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Thinking job change?

Do your homework well. One bad move can mess up your entire career.

Saumya Bhattacharya | Print Edition: April 4, 2010

First rule of job hunt: Be sure of why you want to leave a job. HR experts caution against any desperation to leave the current job and take up any offer that might come up your way. Just because you're unhappy in your current job isn't reason enough to change your job. Carefully analyse what exactly the problem is in your current job: does the issue lie with your role, your boss or your stagnant career?

Caution Boris Groysberg and Robin Abrahams, Associate Professor and Research Associate respectively at the Harvard Business School: "Candidates not only skimp on research in the belief that the grass has to be greener elsewhere but also fail to look strategically at their current companies for opportunities that might exist for them."

Plan your job moves as meticulously as you do your finances. Sanjeev Bikhchandani, Founder-CEO, Info Edge India, which runs popular job portal Naukri.com, likens career to financial investment. "The biggest mistake at the time of job hunting is that people look for returns whereas they should understand the risks involved." This is more true of entry-level executives who are not well informed about their job choice. Bikhchandani terms it as "snacking on jobs". "Young executives, mostly from not-so-good B schools, at the beginning of their careers try a few jobs before figuring out what works for them." Your job hunt will be only as good as your research. Be well informed about the financial stability of the company you are planning to work for and examine the role being offered carefully—the job title itself could be misleading.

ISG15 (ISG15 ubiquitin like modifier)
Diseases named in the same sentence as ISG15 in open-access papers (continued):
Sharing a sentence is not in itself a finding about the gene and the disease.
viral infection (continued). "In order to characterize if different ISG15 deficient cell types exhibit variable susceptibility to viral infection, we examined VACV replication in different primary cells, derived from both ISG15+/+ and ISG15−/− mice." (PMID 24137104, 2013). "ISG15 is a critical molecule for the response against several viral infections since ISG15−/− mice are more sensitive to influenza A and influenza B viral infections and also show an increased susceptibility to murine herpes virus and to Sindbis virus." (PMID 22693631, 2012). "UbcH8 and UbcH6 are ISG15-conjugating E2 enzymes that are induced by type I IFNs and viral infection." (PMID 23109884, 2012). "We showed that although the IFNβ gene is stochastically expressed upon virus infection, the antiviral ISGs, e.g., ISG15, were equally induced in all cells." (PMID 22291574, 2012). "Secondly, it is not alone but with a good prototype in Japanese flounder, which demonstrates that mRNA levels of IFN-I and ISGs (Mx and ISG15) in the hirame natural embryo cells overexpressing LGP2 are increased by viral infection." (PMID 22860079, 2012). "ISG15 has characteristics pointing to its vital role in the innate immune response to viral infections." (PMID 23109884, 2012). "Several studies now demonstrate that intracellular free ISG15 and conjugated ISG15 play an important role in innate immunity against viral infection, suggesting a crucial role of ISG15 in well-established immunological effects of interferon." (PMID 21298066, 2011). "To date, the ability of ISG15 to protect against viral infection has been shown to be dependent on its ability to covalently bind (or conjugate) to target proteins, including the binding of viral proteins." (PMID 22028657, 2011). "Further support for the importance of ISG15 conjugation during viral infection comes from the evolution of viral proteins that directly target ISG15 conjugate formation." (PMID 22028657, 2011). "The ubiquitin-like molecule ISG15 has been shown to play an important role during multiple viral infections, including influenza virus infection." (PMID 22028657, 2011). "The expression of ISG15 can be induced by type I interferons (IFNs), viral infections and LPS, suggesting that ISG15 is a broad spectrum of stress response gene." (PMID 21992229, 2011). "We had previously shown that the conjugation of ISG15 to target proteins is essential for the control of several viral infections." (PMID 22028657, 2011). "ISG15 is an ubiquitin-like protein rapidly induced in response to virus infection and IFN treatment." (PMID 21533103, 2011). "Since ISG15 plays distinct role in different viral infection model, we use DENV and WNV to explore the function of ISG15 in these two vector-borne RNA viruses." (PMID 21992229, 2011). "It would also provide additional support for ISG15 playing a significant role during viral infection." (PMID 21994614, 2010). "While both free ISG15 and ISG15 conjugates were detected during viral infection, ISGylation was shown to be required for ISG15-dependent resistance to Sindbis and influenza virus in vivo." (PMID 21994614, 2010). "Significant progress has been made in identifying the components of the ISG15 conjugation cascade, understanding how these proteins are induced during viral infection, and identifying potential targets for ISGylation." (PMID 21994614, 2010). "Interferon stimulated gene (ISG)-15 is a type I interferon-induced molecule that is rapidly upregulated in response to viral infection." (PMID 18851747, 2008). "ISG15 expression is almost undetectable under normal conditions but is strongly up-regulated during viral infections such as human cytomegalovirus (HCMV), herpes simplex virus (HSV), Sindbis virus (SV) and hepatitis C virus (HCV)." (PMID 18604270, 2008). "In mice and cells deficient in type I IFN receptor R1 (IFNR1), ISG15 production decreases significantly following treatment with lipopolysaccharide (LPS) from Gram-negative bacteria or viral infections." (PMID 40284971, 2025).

Ask yourself if there is a clearly defined career path for you when you move into this role. HR experts cite instances of coveted roles in organisations getting redundant during last year's downturn. A careful assessment of risks involved will help you avoid setbacks. Carry out research about the culture of an organisation and decipher whether you will be a cultural fit. Eventually, your research will help you decode what you are good at, what you are interested in and where the opportunities are.

Groysberg and Abrahams, who recently conducted a research on the most common missteps of job hunters, put it in their research published in Harvard Business Review: "A hasty job change, made with insufficient information, is inherently compromised. When under time pressure, people tend to make certain predictable mistakes. They focus on readily available details like salary and job title instead of raising deeper questions, and they set their sights on the immediate future, either discounting or misreading the long term." What if you have taken up the wrong job? Cut your losses and move on, suggest Groysberg and Abrahams. "Don't hesitate to go down another road if it becomes evident that a certain kind of change won't be right."

 

ASK YOURSELF

1. What does this job involve and are the tasks to your liking?

2. Do you have the requisite skills to be a top employee in this job?

3. Are these the kind of people you would be comfortable working with?

4. What makes you different from other people vying for the same job?

5. Can you persuade the potential employer to hire you at a salary you need or want?

MUST DOs OF JOB-SWITCH

  • Do homework on your industry or function.
  • Pay attention to a potential employer's financial stability.
  • Don't leave a job only for an increase in compensation.
  • Make realistic assessment of your skills.
  • Assess how the job will fit into your career plan.

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